Zang Tu

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This is a Chinese name; the family name is Zang.
Zang Tu
Chinese 臧荼

Zang Tu (died 202 BC) was a Chinese warlord who lived in the late Qin Dynasty and the early Han Dynasty.

Biography[edit]

Zang Tu was originally a military general serving under Han Guang, the king of the Yan state. Around 207 BC, when rebellions broke out all over China to overthrow the Qin Dynasty, Zang Tu was sent to lead an army to assist rebel forces from the insurgent Zhao state, which were under attack by the Qin imperial army led by Zhang Han. Following the defeat of Qin forces at the Battle of Julu, Zang Tu joined the coalition rebel army under the command of Xiang Yu of the Chu state, and followed Xiang as they fought their way to the Qin capital Xianyang.

In 206 BC, after the fall of the Qin Dynasty, Xiang Yu divided the former Qin Empire into the Eighteen Kingdoms and appointed Zang Tu as "King of Yan" (燕王). Part of the former Yan kingdom was granted to Han Guang, who was appointed by Xiang as "King of Liaodong" (遼東王). Zang returned to Yan and attempted to force Han to move to his allocated fief, but the latter refused to comply. As a result, Zang Tu attacked Han Guang and killed him at Wuzhong, thereby becoming king of a united Yan kingdom.[1]

In 204 BC, after his victory against Zhao at the Battle of Jingxing, Han Xin followed Li Zuoche's advice and sent a messenger to Zang Tu, asking Zang to submit to Liu Bang. Zang Tu agreed. In 202 BC, Liu Bang defeated Xiang Yu and unified China under his rule, proclaiming himself Emperor of China and establishing the Han Dynasty. Zang Tu became a vassal of Gaozu and retained his fief and title of "King of Yan". Later that year, Zang Tu rebelled against Gaozu, invading and capturing territory in Dai. Gaozu personally led an army to suppress the rebellion. Zang Tu was defeated in battle and captured.[2] He refused to surrender and was executed on Gaozu's order.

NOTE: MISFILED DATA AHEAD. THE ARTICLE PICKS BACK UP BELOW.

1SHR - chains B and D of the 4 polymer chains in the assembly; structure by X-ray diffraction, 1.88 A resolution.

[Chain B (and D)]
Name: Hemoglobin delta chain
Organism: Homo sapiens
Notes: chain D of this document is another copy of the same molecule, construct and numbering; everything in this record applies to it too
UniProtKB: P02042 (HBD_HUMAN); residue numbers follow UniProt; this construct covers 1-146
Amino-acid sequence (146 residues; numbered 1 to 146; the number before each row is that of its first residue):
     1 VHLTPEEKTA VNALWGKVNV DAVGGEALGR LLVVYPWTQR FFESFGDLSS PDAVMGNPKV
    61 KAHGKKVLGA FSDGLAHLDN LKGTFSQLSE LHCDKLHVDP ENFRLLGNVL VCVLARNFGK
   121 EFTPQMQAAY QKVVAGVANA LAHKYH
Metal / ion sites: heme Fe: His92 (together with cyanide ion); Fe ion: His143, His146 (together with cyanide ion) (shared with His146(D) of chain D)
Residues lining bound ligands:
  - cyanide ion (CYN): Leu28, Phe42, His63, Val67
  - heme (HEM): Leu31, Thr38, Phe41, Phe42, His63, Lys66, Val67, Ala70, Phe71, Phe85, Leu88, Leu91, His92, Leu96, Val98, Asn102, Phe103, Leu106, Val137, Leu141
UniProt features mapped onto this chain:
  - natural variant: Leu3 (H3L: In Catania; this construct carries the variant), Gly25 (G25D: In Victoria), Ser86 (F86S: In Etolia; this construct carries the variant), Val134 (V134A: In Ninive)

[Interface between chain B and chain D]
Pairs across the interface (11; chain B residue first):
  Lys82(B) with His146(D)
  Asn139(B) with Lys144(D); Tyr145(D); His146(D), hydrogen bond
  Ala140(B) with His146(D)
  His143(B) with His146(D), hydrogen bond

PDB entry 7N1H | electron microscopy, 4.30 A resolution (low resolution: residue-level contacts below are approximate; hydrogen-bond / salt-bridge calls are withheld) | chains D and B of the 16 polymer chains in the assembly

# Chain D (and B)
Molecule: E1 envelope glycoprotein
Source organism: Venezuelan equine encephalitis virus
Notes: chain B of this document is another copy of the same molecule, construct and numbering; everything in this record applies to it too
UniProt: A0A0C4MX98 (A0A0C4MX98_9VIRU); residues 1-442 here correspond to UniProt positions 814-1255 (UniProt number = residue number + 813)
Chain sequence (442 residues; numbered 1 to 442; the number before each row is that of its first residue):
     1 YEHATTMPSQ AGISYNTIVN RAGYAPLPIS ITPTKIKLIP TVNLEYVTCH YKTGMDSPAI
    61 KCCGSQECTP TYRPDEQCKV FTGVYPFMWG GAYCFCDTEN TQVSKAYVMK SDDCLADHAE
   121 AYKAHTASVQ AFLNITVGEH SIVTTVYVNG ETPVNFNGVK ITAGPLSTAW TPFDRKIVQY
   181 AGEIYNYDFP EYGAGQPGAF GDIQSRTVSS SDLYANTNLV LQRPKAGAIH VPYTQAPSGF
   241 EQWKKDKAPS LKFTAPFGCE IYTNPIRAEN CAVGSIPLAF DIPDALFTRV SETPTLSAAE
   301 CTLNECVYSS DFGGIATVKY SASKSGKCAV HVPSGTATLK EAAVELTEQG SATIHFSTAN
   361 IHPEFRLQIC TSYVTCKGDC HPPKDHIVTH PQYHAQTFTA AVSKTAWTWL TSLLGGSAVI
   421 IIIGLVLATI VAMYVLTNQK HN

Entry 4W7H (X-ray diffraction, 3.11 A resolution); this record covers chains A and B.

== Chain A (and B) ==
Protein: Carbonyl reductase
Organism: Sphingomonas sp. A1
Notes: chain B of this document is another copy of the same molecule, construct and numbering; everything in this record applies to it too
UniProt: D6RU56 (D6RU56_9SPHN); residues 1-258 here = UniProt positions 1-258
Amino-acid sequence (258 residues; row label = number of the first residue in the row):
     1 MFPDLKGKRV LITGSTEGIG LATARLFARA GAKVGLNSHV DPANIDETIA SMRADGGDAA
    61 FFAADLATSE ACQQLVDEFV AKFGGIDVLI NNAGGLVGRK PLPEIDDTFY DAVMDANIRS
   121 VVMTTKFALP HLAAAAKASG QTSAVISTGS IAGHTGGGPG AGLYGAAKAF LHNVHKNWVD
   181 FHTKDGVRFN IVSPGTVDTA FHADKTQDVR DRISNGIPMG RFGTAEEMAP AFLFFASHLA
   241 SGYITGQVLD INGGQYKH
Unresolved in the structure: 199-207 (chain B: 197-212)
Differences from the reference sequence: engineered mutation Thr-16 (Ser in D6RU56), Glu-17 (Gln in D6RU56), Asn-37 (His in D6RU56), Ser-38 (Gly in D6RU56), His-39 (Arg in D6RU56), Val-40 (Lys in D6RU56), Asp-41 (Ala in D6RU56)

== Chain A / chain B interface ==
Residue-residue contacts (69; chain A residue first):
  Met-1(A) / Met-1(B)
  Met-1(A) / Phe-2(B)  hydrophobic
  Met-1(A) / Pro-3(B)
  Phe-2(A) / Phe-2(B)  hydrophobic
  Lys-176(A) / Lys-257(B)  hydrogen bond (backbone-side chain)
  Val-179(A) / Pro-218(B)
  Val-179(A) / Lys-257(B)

Descendants[edit]

Zang Tu had a son called Zang Yan (臧衍), who escaped to join the Xiongnu after his father died.

Zang Tu's granddaughter, Zang Er (臧兒), married Wang Zhong, and had a daughter called Wang Zhi. Wang Zhi became the second wife of Emperor Jing (the fourth emperor of the Han Dynasty) and bore the future Emperor Wu.

References[edit]

  1. ^ Sima Qian (1993). Records of the Grand Historian: Han Dynasty I, translated by Burton Watson. Columbia University Press. pp. 34–35. ISBN 0-231-08165-0. 
  2. ^ Sima 1993, p. 190
Chinese royalty
Preceded by
Han Guang
King of Yan
206 BC – 202 BC
Succeeded by
Lu Wan